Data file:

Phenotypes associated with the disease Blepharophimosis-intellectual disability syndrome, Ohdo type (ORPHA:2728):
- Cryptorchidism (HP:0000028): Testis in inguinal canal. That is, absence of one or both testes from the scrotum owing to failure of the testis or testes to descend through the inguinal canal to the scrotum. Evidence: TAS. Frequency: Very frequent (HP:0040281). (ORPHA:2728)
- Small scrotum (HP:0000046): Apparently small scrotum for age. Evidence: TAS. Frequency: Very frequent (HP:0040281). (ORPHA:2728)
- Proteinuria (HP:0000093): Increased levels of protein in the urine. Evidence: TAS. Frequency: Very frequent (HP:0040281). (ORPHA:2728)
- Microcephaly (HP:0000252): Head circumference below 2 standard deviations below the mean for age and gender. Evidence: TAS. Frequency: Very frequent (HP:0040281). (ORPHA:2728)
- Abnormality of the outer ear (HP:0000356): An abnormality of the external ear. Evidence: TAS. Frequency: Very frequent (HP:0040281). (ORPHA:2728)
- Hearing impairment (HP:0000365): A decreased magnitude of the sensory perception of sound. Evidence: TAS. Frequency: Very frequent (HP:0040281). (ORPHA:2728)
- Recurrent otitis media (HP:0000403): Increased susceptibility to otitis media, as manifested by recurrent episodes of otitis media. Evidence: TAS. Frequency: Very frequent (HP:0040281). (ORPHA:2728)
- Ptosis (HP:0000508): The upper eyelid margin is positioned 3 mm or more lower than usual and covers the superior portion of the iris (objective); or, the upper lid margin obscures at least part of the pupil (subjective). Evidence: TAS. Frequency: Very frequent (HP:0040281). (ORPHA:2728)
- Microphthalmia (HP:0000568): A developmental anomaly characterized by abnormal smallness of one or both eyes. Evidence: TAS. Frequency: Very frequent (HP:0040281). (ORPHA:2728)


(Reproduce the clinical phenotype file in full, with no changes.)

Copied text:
Phenotypes associated with the disease Blepharophimosis-intellectual disability syndrome, Ohdo type (ORPHA:2728):
- Cryptorchidism (HP:0000028): Testis in inguinal canal. That is, absence of one or both testes from the scrotum owing to failure of the testis or testes to descend through the inguinal canal to the scrotum. Evidence: TAS. Frequency: Very frequent (HP:0040281). (ORPHA:2728)
- Small scrotum (HP:0000046): Apparently small scrotum for age. Evidence: TAS. Frequency: Very frequent (HP:0040281). (ORPHA:2728)
- Proteinuria (HP:0000093): Increased levels of protein in the urine. Evidence: TAS. Frequency: Very frequent (HP:0040281). (ORPHA:2728)
- Microcephaly (HP:0000252): Head circumference below 2 standard deviations below the mean for age and gender. Evidence: TAS. Frequency: Very frequent (HP:0040281). (ORPHA:2728)
- Abnormality of the outer ear (HP:0000356): An abnormality of the external ear. Evidence: TAS. Frequency: Very frequent (HP:0040281). (ORPHA:2728)
- Hearing impairment (HP:0000365): A decreased magnitude of the sensory perception of sound. Evidence: TAS. Frequency: Very frequent (HP:0040281). (ORPHA:2728)
- Recurrent otitis media (HP:0000403): Increased susceptibility to otitis media, as manifested by recurrent episodes of otitis media. Evidence: TAS. Frequency: Very frequent (HP:0040281). (ORPHA:2728)
- Ptosis (HP:0000508): The upper eyelid margin is positioned 3 mm or more lower than usual and covers the superior portion of the iris (objective); or, the upper lid margin obscures at least part of the pupil (subjective). Evidence: TAS. Frequency: Very frequent (HP:0040281). (ORPHA:2728)
- Microphthalmia (HP:0000568): A developmental anomaly characterized by abnormal smallness of one or both eyes. Evidence: TAS. Frequency: Very frequent (HP:0040281). (ORPHA:2728)